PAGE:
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Pemberton considers regulating pet ownership



The Village of Pemberton is considering a new bylaw that will regulate the ownership and control of animals within its boundaries.

The bylaw was introduced at a Committee of the Whole meeting on Sept. 21 and was referred back to staff for further consideration, said Pemberton Mayor Jordan Sturdy, who said it was described at the meeting as "too much of a big city bylaw for a small community."

The bylaw, titled the "Responsible Pet Ownership Bylaw #651, 2010," came in response to an incident involving a litter of puppies that wasa seized by the village during a cold snap. The puppies were housed in a homemade dog house on the owner's property that the village didn't think was adequate to shelter them, according to Ben Hansler, Pemberton's Community Services Enforcement Officer.

The Village of Pemberton picked up the puppies but legal advice told them that their existing bylaw didn't recognize the puppies because they were less than three months old. They thus had to return the puppies to their owner.

The new bylaw aims to counter that situation. In addition, it asks much of pet owners in Pemberton. Among other things, it would require all dogs and cats aged three months or older to be licensed.

Owners would also be required to ensure their animals don't run rampant throughout the municipality. Animals would not be allowed to vocalize excessively or in a manner that might "reasonably disturb" any person. The bylaw also specifies that no animals shall be allowed to be "at large" within the village and cats cannot leave their owners' properties between dusk and dawn.

That regulation is intended to help guard against missing cats, which is often believed to be the result of coyotes snatching them and eating them during nighttime hours.

If any animal defecates on public or private property that does not belong to the pet owner, the owner will be required to remove the fecal matter immediately and dispose of it in a sanitary manner, but it doesn't specify how. The bylaw is vague in determining which animals it applies to - and that likely means it also applies to horses, a staple of an agricultural community like Pemberton.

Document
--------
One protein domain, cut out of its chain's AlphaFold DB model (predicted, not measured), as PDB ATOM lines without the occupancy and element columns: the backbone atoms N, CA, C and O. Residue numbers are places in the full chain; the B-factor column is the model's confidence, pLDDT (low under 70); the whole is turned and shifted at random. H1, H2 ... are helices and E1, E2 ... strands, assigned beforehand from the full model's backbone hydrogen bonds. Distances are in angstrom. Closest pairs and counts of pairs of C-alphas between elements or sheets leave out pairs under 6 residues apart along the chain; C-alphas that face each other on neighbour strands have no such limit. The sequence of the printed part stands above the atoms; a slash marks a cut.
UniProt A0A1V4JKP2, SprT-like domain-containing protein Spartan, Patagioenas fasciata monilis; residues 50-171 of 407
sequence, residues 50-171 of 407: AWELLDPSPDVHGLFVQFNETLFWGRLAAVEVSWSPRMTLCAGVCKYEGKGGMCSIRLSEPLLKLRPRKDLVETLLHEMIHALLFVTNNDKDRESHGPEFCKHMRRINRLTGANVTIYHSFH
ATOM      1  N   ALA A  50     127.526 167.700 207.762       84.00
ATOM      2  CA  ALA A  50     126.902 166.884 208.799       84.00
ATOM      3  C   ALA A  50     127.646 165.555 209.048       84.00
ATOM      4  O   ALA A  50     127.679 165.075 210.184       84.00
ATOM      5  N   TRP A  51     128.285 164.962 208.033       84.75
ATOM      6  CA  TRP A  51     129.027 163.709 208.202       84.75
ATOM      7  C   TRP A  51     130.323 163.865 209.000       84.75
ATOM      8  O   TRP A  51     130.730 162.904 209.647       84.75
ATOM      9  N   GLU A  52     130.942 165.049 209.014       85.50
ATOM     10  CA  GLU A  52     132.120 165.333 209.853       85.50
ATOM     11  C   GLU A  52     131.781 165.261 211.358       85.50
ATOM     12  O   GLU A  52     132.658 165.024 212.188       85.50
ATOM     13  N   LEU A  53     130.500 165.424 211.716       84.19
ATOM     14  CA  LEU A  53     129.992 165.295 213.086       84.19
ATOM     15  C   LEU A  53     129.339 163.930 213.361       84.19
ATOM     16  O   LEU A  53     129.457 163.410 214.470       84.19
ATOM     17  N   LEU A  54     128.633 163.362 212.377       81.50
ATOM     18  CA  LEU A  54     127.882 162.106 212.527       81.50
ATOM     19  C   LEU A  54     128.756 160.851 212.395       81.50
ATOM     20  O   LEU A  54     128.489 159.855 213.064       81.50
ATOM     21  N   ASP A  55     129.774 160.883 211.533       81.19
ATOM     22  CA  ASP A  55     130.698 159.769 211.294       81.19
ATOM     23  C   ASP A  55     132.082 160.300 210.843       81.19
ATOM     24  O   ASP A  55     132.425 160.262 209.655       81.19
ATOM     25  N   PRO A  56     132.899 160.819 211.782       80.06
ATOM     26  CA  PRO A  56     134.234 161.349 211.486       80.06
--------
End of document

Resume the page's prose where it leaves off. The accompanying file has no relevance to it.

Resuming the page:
Sturdy said in an interview that this regulation proved a particular sticking point for council.

"Portions of the bylaw seemed onerous," he said. "It was mentioned in the report that horse manure was a problem. Certainly everybody has accepted that dog manure is a problem and a horse is a problem in the eyes of some.

"It was during the conversation reflected that in particular areas, there can be a real excess of horse manure on certain trails. It's not a pleasant experience for pedestrians and children and strollers, so it has an impact.

"So how do you find the balance, that is, that reflects those interests. And the idea you have to go along, sweep up after your horse was not embraced."

Other regulations under the proposed bylaw specify that any person can seize a dog or cat found at large within the village and take it to the pound. Any dog or cat seized is considered impounded from the time it comes under the control of an Enforcement Officer or pound keeper. The officer or keeper shall then make all "reasonable efforts" to determine the identity of the owner of a dog or cast and notify them whether they're impounded, whether alive or dead.

An animal can remain impounded for a minimum 72 hours unless the animal is claimed by its rightful owner. After that the animal becomes the property of the village and can be adopted for such a price as is established once implanted with a microchip or tattoo to identify them, unless it's a dangerous dog.

Once reasonable attempts have been made to place an animal, it can be euthanized by lethal injection.